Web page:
By Alexander Bolton - 03/08/12 07:16 PM EST
Members of the Senate Tea Party Caucus on Thursday announed a plan to balance the budget in five years, cutting spending by nearly $11 trillion compared to President Obama’s budget.
The plan, dubbed “A Platform to Revitalize America,” is a wish list of conservative policies, none of which have any chance of passing the Democratic-controlled Senate or being signed into law by a liberal Democratic president.
“The whole point here is to show we can reasonably balance the budget within a five-year period,” said Sen. Jim DeMint (R-S.C.), one of the sponsors of the plan.
“This idea that we have to look 30 years out to balance the budget is not only unnecessary, but it’s improbable. We cannot continue to spend at our current rate for 10 more years, much less 20 or 30 more years.
“This is an urgent matter.”
Sens. Rand PaulRand PaulTrump gets little backing from Silicon Valley Lawmakers amplify criticism of US support for Saudi bombing campaign How Breitbart turned on Ted Cruz MORE (R-Ky.) and Mike LeeMike LeeThe impact of silence: The incarceration of children who have committed no crime Fidelity denies lobbying for student loan tax break Cruz, Lee question legality of Iran payment MORE (R-Utah) also back the proposal, which would overhaul Medicare, Medicaid and Social Security.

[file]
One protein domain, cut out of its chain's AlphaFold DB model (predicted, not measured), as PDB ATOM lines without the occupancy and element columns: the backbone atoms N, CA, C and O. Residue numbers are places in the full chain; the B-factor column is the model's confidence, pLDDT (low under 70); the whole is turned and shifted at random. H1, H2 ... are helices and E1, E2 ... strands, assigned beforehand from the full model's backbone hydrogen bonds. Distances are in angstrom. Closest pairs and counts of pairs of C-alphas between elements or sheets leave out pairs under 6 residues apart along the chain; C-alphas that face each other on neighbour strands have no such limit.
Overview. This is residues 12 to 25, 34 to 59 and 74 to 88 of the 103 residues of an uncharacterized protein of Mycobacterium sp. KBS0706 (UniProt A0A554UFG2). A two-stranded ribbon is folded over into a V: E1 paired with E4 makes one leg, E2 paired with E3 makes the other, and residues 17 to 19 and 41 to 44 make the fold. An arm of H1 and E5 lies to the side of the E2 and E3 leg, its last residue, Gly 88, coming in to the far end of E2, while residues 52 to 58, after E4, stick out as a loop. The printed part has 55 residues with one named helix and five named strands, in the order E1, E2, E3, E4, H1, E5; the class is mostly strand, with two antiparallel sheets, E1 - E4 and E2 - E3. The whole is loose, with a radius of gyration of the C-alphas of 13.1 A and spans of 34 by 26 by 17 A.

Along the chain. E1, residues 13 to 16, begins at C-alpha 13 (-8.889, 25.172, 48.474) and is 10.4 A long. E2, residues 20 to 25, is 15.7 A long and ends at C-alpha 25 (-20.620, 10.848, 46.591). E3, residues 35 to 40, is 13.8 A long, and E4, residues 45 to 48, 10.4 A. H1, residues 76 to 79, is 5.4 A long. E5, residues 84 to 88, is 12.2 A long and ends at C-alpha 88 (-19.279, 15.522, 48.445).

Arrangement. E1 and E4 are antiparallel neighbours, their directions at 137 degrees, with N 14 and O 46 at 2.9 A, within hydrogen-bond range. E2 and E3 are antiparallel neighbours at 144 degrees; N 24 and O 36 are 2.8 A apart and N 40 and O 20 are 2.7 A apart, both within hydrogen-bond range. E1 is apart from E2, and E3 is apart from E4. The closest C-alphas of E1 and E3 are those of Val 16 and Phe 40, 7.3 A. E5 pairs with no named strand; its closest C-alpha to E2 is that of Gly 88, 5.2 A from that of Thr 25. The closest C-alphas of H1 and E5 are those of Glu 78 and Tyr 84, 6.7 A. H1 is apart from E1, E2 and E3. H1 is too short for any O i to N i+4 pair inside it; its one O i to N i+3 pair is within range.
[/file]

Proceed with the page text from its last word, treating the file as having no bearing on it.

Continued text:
The lawmakers said they would turn Medicare into a premium support plan that would give seniors the same healthcare plan as members of Congress. They say this would save an estimated $1 trillion over 10 years.
“What we’re doing is telling seniors that you can have the same plan that congressmen and senators have,” DeMint said. “They get the same premium support that we do.”
The trio would curb Social Security spending by increasing the retirement age over time and indexing benefits to individual incomes. High-income earners would see slower growth in their benefits while low-income workers would see increased benefits.
The proposal would fund Medicaid, the State Children’s Health Insurance Program, food stamps and child nutrition programs through block grants.
It would cut most discretionary spending to fiscal year 2008 levels but spare national defense spending from the deep cuts mandated by the 2011 Budget Control Act.
It would freeze foreign aid spending at $5 billion a year and eliminate the departments of Commerce, Education, Housing and Urban Development and Energy and privatize the Transportation Security Administration.
Paul said some of the money saved could be used to pay for infrastructure projects.
“Our budget would actually eliminate the Department of Energy. I would take some of that money and put it into a bridges fund,” he said.
The plan would repeal the 2010 Patient Protection and Affordable Care Act and the 2010 Dodd-Frank Wall Street Reform and Consumer Protection Act.
It would also permit construction of the Keystone XL oil pipeline, and implement broad tax reform by establishing a 17 percent flat tax for individuals and corporations.